Queen Ruby, approx. 13" x 11", mixed media on paper. In the reference photo, she was lounging on a beige carpeted kitty condo.  Sold.
Thing is, lots of artists do traditional animal portraits. And lots of them are very good. And meanwhile, my one-step-sideways brain has kept pulling me toward portraying these creatures as heroes of their own stories. The response to the handful I've done so far has been remarkable, and I want to greatly expand my portfolio of these storybook portraits. So I'm going back to where I started, to the Internet.

His Coat Reflects the Sky, 11 x 11" mixed media on paper. Available unframed, $350; framed, $500

I am seeking photos of dogs, cats, horses, birds, any creature you'd like to see as part of this alternate world of mine. All species will be considered, so if you have rabbits or lizards, I'm still interested. I will choose ten characters, and they'll become part of a calendar for 2016. They will also be available as prints and greeting cards.  

Purchase of the originals is optional. If you'd like to commission yours, the cost is $250 (I happily accept payments) for 8 x10" to 9 x 12" works on paper. Larger paintings can be done upon request. This is an introductory offer, and ends May 1st, 2015, when the price for commissions goes up to $400. 

Interested? Use my contact link here, or send me a message on Facebook. 

Patron Saint of Storytellers, 10 x 8" mixed media on paper.


Monday, February 9, 2015

Owls in Kindergarten

That's when I first remember drawing owls. I was five. My owl lived in a hollow in a big, dead tree, in the middle of a flat, open, kindergarten landscape. That drawing was the first time I stopped coloring the sky as a band of bright blue across the very top of the page. I was very proud of it, and I wish I still had it. 

 

37 years later, and I'm working on this piece. It's about 12" high, made of wood and metal and other salvaged items I picked up off the ground. What you see here is the point at which I've got the design figured out, and am about to start applying oil paint. The "house" part, which was a discarded surveyor's stake, will be shades of blue and green. The owl is a barred owl, and I'll paint it fairly realistically. 

When it's finished, I'll post more photos, and tell you why I've loved owls all my life.


Sunday, February 1, 2015

Beyond "Yes" or "No" to Charity Auction Requests?

Today, I got yet another well-intentioned request to donate my art.

Once the initial flash of irritation passed, I had to acknowledge that this charity auction trend, and the damage it does to artists, is in large part our own fault.

Wait, what?
This pretty little landscape in oil on a wood panel, 9 x 12" sold in a silent auction for $35. Heartbreaking for me as the artist. It was the Last Straw for me and silent auctions; I never have or will put art in another one.
No, I mean it. We artists have helped create this monster. We've been complicit in this scenario in which, if you want original art, you stand a good chance of snagging it at 50% off retail just by waiting for the annual charity auction -- so why get it from the gallery, or directly from the artist? We've allowed the perceived worth of all our work to be driven downward by every piece that goes for 20% of its value on a "silent auction" table.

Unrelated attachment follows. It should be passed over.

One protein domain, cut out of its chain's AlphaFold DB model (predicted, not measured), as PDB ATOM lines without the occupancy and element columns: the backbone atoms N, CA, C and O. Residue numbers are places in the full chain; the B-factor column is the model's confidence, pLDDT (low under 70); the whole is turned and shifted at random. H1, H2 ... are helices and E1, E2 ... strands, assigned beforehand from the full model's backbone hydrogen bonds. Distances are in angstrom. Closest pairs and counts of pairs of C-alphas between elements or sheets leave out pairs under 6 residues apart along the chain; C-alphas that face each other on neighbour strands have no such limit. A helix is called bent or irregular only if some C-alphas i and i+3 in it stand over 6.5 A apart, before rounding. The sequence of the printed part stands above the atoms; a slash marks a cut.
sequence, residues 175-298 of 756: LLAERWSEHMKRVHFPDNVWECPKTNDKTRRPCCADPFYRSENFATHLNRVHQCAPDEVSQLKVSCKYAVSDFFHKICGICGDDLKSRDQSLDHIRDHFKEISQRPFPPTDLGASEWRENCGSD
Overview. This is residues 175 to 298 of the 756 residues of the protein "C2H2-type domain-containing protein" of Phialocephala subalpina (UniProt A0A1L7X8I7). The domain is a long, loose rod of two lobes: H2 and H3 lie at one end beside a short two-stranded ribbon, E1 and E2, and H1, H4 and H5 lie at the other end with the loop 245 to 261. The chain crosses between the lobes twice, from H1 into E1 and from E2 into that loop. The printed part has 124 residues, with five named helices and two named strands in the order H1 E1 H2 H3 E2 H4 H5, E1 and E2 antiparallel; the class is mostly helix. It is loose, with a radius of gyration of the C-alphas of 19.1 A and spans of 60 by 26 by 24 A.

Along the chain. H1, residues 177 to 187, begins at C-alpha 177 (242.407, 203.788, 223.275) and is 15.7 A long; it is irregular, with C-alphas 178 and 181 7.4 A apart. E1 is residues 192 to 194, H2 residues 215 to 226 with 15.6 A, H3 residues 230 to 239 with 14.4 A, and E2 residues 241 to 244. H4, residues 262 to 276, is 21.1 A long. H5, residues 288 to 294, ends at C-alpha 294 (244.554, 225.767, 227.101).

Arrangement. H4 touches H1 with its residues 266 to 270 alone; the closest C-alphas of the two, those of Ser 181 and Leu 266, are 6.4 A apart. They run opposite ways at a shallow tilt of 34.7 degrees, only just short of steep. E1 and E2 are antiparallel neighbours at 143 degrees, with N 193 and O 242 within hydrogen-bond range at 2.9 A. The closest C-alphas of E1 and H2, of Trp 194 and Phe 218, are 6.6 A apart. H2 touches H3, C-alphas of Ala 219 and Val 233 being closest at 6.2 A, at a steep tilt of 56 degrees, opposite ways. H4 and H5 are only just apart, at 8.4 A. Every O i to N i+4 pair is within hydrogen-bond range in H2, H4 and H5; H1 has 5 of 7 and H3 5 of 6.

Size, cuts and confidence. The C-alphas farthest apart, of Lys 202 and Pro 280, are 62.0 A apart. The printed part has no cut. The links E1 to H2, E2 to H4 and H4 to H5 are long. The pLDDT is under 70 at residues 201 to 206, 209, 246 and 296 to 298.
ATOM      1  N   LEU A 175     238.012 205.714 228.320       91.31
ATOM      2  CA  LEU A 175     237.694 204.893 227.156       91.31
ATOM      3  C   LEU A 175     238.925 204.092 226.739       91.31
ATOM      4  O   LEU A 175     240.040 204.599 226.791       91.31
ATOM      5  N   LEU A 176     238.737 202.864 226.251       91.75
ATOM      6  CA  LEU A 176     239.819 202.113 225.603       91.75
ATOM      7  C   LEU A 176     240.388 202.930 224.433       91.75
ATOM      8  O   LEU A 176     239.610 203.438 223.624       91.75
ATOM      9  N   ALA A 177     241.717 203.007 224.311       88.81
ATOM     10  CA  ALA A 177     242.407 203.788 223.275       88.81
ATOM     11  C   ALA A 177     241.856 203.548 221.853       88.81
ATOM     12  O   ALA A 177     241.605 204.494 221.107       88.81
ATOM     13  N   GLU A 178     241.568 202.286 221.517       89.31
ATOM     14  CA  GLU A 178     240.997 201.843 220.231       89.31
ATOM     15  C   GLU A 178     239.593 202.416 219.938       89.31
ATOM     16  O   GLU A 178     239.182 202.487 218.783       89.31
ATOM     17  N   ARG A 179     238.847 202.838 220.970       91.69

Most artists understand all this. Most of us (myself included) still donate to a cause or two each year, simply because we believe in and support it. Most of us complain to each other about the endless stream of donation requests. Then we say yes or no to the next one, and the next, and the next, and complain some more. We talk to each other about this problem all the time.

What if we started talking to the people who ask us?

Today, I did. My reply is below. It's a drop in a vast ocean, it will likely go unheeded, but it sure did make me feel better. Anyone else who thinks it will make them feel better is welcome to adapt it for their own use.

_________

Hello, [Donation Requester].

Thank you for contacting me. Like most artists, I do work with a few charitable causes each year, and have done so for a very long time. And, like a great many artists who have donated for years, I am having more and more trouble continuing to do this under the current operating model.

To be clear, I am not necessarily saying no. I am inviting the leadership at [Charitable Organization] to consider having an honest discussion with the arts community about the trend of charity art auctions, why they are almost always a bad business move for the artists involved, and what can be done so that artists can continue supporting causes we care about without undercutting our own livelihood. These auctions, especially because there are now so many of them, are actively harming artists. Very, very few of the organizations who ask us to donate understand this. I believe that if they did, the fundraising model would change in many ways.

If you'd care to learn more, I can put your organization in touch with resources such as [Local Arts Group], to help come up with better ideas for fundraising that, if it doesn't help the artists, at least doesn't hurt us.

Thank you so much for your consideration,

Tracie Thompson



Wednesday, January 28, 2015

It Must be SO NICE to Make Art All the Time!

That's what I often hear from people when I tell them what I do for a living. Surely we artists spend most of our time in creative bliss in our studios.

In the words of the internet, LOL NO.

Want to know what it's really like? Here's my current white board, which I stopped writing on when I ran out of room.

I wrote this half an hour ago and have already added five more items.
This is a mere fraction of what's on my plate as an independent small business owner. Just for starters, the stuff about show proposals, doing my taxes, getting more greeting cards printed, buying frames for things to sell at Crawl, creating a new mailing list, and a couple dozen other items, aren't on here.
 
A professional artist who manages to spend even 50% of her working time in her studio is an exception and the rest of us want to know how she does it. Generally it involves hiring out a whole lot of items, which I intend to do just as soon as possible.